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In the city-broadcloth and satin.
THE NEW BOOKS
Allen. Doubleday, Page & Co., New York.
BOOKS FOR YOUNG FOLKS
by Marguerite Buller Allan. The John Lane
and Year Book of American Poetry.
, we are sorry to say, continues his peculiar system of grading poetry as of first, second, and third rate distinction. The inexactness and insufficiency of such a system do not need extended comment.
Among the poems which he selects for inclusion in his volume are many of noteworthy quality. His selection as a whole forms a surprisingly good record of the achievements of American poets. It seems, however, that Mr. Braithwaite's tendency toward indiscriminate enthusiasms has in several instances led him far astray. Somehow we cannot conceive of Miss Lowell as occupying a place important enough to warrant the number of pages which he devotes to one of her rhapsodic prose poems, and we certainly cannot see why Mr. Braithwaite took the trouble of including in his anthology the following example of socalled modern poetry. The lines which we quote are from Wallace Gould's “ Children
O with the paper you se
lect for your booklet,
Stop Eating Foods That Explode!
of the Sun;"
" Ain't a ?" munching the bean.
"Certainly is," I said, turning my head to blow the smoke away from her. She watched the smoke vanish.
" Blow your cussed old smoke this way!" she commanded, mumbling, munching the bean. “You know very well how I like it. I haven't smoked since the time—" and the poppies caught her eye....
Soon, I arose and gathered some poppiesnine scarlet poppiesand gave them to her and blew a whiff in her face and she laughed and went home to warm over
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Poor Wordsworth! Critics condemned him for using the homely word “por
The New Books (Continued) ringer.” At least Wordsworth's porringer did not contain warmed-over soup.
RELIGION AND PHILOSOPHY Nationalism. By Sir Rabindranath Tagore. The
Macmillan Company, New York. $1.25. Tagore has a rare power of putting great truths in small compass. We pick three of these diamond sentences from two pages:
“Beauty is the signature which the Creator stamps upon his works when he is satisfied with them.''
"The true distinction of man from animals is in his power and worth, which are inner and invisible."
Man is reducing himself to his minimum in order to be able to make amplest room for his organizations."
But Tagore is abler in indicting the wrongs of society than in prescribing any well-defined remedy ; better in awakening in his reader spiritual aspirations than in pointing out any practical method for their realization. His lectures are well worth reading, but they do not furnish leadership. The abolition of nationalism would no more lead to internationalism than the abolition of the family would lead to the brotherhood of man.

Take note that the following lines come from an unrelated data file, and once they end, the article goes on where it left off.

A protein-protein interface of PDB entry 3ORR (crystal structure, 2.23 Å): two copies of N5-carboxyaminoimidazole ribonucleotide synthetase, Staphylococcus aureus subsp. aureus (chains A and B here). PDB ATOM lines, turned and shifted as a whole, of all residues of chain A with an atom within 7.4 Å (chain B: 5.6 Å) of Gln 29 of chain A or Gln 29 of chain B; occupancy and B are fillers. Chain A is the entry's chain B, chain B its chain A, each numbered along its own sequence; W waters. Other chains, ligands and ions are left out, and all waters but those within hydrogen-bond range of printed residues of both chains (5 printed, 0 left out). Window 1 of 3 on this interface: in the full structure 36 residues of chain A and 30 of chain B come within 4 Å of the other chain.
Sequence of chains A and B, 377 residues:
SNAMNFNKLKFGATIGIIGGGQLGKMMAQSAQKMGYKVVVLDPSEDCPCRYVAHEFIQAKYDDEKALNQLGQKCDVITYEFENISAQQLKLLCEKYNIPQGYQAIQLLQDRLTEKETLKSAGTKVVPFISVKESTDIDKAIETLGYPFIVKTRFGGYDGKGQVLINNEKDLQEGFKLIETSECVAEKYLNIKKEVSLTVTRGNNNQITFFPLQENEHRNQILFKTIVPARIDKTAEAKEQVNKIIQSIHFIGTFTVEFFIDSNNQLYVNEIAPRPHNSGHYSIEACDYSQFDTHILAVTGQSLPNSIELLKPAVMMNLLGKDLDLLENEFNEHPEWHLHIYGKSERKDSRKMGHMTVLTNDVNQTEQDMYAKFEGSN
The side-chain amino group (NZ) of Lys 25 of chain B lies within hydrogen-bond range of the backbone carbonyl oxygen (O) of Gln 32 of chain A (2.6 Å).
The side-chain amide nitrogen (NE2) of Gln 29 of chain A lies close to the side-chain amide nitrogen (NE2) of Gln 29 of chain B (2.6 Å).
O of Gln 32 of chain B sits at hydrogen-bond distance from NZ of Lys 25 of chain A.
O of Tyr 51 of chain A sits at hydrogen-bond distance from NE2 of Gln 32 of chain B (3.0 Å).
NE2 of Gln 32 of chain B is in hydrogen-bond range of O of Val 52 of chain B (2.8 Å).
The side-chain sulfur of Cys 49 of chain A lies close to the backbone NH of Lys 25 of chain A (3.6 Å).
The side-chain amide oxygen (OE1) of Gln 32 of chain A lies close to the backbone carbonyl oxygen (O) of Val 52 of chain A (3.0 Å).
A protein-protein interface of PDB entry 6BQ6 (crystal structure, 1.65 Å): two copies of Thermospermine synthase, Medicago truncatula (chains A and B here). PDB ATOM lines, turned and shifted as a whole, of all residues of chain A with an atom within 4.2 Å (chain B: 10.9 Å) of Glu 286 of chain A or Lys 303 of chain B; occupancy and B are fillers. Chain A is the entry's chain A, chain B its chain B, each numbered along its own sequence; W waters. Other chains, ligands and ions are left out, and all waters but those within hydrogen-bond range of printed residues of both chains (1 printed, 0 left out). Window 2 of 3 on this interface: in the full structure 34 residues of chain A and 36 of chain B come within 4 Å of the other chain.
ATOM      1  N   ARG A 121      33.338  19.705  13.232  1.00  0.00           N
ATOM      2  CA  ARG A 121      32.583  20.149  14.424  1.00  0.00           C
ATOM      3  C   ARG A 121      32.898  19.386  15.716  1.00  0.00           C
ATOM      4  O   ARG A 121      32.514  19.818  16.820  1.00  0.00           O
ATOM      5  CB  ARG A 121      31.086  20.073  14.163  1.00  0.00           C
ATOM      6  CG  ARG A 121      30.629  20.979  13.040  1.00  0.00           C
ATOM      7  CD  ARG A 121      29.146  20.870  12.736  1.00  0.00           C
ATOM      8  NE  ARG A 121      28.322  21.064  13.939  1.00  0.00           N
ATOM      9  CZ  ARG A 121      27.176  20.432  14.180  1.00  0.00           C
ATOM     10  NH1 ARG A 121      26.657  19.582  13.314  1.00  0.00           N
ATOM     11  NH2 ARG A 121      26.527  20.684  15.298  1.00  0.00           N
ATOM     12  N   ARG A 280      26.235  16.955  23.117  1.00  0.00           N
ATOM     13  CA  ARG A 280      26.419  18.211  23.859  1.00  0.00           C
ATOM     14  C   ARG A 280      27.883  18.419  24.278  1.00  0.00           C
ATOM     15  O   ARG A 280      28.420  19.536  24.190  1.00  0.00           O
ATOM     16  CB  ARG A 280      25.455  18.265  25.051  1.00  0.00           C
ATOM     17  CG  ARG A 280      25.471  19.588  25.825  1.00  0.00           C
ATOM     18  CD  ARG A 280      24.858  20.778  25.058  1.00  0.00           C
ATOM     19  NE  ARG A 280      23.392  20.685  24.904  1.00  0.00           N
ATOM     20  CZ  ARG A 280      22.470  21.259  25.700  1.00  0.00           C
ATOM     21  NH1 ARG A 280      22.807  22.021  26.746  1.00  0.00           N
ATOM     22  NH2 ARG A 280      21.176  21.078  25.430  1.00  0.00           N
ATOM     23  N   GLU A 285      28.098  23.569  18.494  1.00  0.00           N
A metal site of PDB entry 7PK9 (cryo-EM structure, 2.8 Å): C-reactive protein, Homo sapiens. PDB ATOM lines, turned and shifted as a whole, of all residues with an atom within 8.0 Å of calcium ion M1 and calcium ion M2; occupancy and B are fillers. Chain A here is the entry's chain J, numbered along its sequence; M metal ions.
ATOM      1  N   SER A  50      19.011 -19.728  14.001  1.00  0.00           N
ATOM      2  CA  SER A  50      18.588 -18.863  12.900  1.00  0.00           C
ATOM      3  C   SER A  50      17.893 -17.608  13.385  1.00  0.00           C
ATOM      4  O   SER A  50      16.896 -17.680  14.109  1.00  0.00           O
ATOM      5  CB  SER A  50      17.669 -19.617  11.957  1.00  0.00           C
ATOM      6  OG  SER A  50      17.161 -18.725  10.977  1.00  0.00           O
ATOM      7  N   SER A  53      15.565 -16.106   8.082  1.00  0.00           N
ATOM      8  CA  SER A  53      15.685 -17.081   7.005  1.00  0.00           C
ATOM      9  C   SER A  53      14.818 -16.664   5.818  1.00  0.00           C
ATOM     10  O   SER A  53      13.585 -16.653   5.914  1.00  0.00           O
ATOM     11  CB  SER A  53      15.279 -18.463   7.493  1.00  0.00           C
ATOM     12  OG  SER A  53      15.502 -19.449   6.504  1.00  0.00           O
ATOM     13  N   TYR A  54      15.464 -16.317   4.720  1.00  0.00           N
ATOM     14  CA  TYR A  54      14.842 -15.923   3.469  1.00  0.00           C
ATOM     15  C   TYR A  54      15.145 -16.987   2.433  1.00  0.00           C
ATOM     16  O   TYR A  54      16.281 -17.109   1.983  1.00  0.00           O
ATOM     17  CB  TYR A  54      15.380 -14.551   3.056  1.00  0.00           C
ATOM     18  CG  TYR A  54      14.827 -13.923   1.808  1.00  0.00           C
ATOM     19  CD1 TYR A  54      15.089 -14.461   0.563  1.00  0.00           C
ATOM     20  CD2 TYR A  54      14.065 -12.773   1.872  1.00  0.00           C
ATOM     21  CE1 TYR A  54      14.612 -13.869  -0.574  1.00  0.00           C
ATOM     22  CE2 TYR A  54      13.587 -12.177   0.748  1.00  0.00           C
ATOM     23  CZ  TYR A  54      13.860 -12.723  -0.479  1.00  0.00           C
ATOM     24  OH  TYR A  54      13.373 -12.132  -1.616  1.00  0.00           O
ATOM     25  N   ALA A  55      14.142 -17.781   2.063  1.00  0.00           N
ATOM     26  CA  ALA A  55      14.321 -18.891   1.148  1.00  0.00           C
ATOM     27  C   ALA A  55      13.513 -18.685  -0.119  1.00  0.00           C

WAR BOOKS Campaigns and Intervals. By Lieutenant
Jean Giraudoux. Translated by Elizabeth S. Sergeant. Houghton Mifflin Company, Boston. $1.50. This is a book which even in its English translation one can perceive is written by a master of French style. The author was a novelist and diplomat before the war; he has been in America as an instructor of the Harvard Regiment Officers' Training Camp,and one of his chapters is written from Lake Asquam. His impressions of the war are intimate, subtle, and keenly intelligent. Challenge of the Present Crisis (The). By
Harry Emerson Fosdick. Association Press, New York. 50c. “ In what mood shall a Christian, or for that matter an idealist of any kind, face the catastrophe (the European war? With what considerations and insights can he support his faith and hope?" This question the author answers by describing it as a challenge to our manhood. He writes with the terseness of style and the courage of faith which we should expect from the author of “ The Manhood of the Master and "The Meaning of Prayer." The book of not a hundred pages is to be recommended to the thoughtful consideration of any reader who finds it difficult to reconcile participation in the war with the teaching and example of Jesus Christ. On the field of Honor (Au Champ d'Hon.
neur). By Hugues Le Houx. Translated by Mrs. John Van Vorst. Houghton Mifflin Company, Boston. $1.50. An anusual war book. The father of a young French lieutenant who was inortally wounded reaches his son in time to take down the stricken soldier's story. The tragedy of war has rarely been more appealingly presented. If every member of the peace conference that will end the war could read this most affecting book, the dawn of universal peace would surely be near-or nearer. Six Women and the Invasion. By Gabrielle
and Marguerite Yerta. Preface by Mrs. Humphry Ward. The Macmillan Company, New York, $2. A thoroughly readable and moving account of life under German rule in occupied French territory. Mrs. Ward rightly says of these six Frenchwomen: “ The tale of their courage, their gayety, their resources under the endless difficulties and petty oppressions of their lot, lights up the miserable scene, kindling in the reader the same longing for retribution and justice on a barbarian race as burnt in their French hearts.”